Death Spiral: Items per Order and Price per Item

I've analyzed about 300 company-years of data in the past four-plus years.  One thing that is consistent is the relationship between items per order and price per item.

When a business is failing, or is about to fail, you'll observe customers who do the following:
1. They buy fewer items per order at a more expensive price per item purchased.
2. They buy more items per order at a lower price per item purchased.
3. They buy fewer items per order at a lower price per item purchased.
4. Even with promotions (25% off, free shipping), they buy fewer items per order at a lower price per item purchased.
Healthy businesses yield a combination of items per order and price per item purchased that yields an increase in average order value that is greater than the rate of inflation.  When the rate is lower than the rate of inflation, you either require a significant increase in customers to cover the difference, or a significant decrease in expense to cover the profit and loss statement.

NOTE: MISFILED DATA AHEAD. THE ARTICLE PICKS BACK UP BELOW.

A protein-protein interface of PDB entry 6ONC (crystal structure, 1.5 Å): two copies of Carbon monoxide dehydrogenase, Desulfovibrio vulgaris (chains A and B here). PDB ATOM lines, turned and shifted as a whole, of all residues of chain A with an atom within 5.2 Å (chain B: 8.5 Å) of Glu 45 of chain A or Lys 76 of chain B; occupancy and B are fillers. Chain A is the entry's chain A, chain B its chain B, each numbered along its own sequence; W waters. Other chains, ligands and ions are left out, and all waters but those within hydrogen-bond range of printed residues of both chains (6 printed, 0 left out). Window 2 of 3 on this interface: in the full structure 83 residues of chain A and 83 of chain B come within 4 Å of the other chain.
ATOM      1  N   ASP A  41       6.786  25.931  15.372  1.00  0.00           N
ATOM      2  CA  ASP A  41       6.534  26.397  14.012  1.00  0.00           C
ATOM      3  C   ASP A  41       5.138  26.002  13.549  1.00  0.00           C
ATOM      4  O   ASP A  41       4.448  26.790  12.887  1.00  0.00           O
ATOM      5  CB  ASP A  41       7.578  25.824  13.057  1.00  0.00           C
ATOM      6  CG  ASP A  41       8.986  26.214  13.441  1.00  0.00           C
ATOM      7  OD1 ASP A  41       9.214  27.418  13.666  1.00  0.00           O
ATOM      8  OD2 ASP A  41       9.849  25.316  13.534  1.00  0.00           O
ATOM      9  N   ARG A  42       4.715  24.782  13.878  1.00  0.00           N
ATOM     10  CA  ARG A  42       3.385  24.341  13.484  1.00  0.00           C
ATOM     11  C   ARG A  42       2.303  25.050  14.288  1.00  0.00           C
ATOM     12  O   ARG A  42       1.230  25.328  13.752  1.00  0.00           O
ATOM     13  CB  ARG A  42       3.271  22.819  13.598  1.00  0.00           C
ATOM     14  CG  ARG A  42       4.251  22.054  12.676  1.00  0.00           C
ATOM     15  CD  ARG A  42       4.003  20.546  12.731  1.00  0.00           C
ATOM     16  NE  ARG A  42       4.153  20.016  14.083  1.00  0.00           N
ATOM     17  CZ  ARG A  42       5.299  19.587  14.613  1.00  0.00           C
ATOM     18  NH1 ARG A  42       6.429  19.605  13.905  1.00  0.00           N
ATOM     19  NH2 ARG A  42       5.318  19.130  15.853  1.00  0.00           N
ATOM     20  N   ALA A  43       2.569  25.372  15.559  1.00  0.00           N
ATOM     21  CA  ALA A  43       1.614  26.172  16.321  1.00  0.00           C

Take a look at this example:

 Items Price Average Per Per Order Order Item Value October 1, 2011 2.62 \$42.30 \$110.83 July 1, 2011 2.55 \$43.49 \$110.90 April 1, 2011 2.51 \$43.88 \$110.14 January 1, 2011 2.42 \$45.77 \$110.76 October 1, 2010 2.34 \$47.50 \$111.15

This example is symbolic of a business mired in a death spiral ... average order value, something that most folks carefully analyze, is reasonably static.  However, it is static because items per order are on the increase, while price per item is on the decrease.  In other words, customers are making clear budgetary decisions, buying ever-cheaper items.  This is not sustainable, folks.  This puts tremendous pressure on the profit and loss statement ... pressure on gross margins that require more customers purchasing to cover the loss in gross margin.

So pay close attention to each metric, because the combination of each metric clearly communicate current/future business weakness.